Friday, 12 August 2011
quiet riot (the interrupters)
Top: Message board - David Levene's image of post-it notes on a boarded-up Poundland in Peckham, damaged in rioting: one of many such impromptu message boards on hoardings around London
Below: Broom army - Andrew Bayles' viral iPhone photograph of the armed mob assembled to clear up the streets in Clapham: a kind of beneficent Home Guard community spirit mobilised to reinstate orderly shopping
As the English judicial system moves into disproportionately punitive mode (6 months for nicking a bottle of water etc.), here are some links with perspectives on community and violence that seem well worth pondering right now: a YouTube interview with a guy on the street in Hackney; Russell Brand and Shiv Malik in the Guardian; a poem for Tariq Jahan by Carol Ann Duffy; Kenan Malik's 'Five quick points about the riots;' Nina Power on some of the broader contexts for social unrest; Owen Hatherley on the punitive eviction of rioters' families from their homes; Chris Goode's compassionate, thoughtful 'Language teaching' from August 9th on his extraordinary blog; and Charlie Brooker's corrosive satire on bringing back capital punishment.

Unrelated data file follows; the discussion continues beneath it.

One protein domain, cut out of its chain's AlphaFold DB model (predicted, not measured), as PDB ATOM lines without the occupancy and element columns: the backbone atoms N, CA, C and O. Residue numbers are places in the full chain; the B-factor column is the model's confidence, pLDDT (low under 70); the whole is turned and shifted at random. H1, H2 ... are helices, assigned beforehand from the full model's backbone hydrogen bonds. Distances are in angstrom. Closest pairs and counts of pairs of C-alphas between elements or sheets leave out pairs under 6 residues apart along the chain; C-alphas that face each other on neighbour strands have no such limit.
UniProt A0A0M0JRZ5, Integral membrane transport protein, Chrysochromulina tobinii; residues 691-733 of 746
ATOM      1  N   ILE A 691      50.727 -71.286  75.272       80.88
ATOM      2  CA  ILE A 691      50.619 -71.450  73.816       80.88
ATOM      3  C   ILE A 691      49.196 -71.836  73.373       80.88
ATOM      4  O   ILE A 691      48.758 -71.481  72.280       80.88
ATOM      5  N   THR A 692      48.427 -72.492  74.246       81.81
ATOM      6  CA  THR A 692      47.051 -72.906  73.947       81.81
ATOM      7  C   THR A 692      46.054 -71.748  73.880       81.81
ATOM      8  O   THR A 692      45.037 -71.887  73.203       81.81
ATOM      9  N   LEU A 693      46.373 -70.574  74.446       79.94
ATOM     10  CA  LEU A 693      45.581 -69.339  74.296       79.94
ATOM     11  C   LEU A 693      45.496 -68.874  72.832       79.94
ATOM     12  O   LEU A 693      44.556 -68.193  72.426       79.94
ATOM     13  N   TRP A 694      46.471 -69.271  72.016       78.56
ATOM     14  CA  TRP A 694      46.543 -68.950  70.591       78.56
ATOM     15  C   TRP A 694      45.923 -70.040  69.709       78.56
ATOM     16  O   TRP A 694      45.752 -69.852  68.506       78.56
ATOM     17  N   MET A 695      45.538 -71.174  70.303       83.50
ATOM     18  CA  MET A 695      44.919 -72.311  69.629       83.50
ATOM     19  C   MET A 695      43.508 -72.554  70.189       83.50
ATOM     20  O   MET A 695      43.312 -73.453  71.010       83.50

For me, the most extraordinary propositions, provocations and invitations about how to meet endemic violence without producing further violence (or simply pasting some one-eyed cartoon morality on to people's actions and demonising them) come in a recently released documentary film The Interrupters, directed by Steve James with Alex Kotlowitz. It's about a project called CeaseFire set up in the south side of Chicago to 'interrupt' spiraling gang-related and other violence. And in truth it's one of the most remarkable films I've ever seen, with some genuinely astonishing people of great wisdom, compassion and clarity of perception. They include the epidemiologist Gary Slutkin, who set up CeaseFire, and the four 'interrupters' we follow in the film - Ameena Matthews, Cobe Williams, Tio Hardiman and Eddie Bocanegra - all four of whom were formerly involved in street crime or gang violence, and all of whom are just extraordinary.
Please try to see it. It is brilliant and timely, and shines a rather different light on a lot of the odious moral 'blame & shame' bullshit hovering in British politics, the media and elsewhere right now, and on the possibility of change. It offers an anti-toxin full of real intelligence, heart and humanity. A wake-up call.
Here's a trailer for the film. Here's a clip of Ameena Matthews speaking on the street at a prayer vigil. And here's Andrew Anthony's fine piece from the Guardian last week.
P.S. As a crunchy addendum to the British riot-related material above, here's a link to Slavoj Zizek's account of the riots as an expression of 'revolt without revolution', of his sense of broader political contexts, and of the inadequacy of both conservative and liberal responses: 'Shoplifters of the World Unite' in the London Review of Books, 19 August.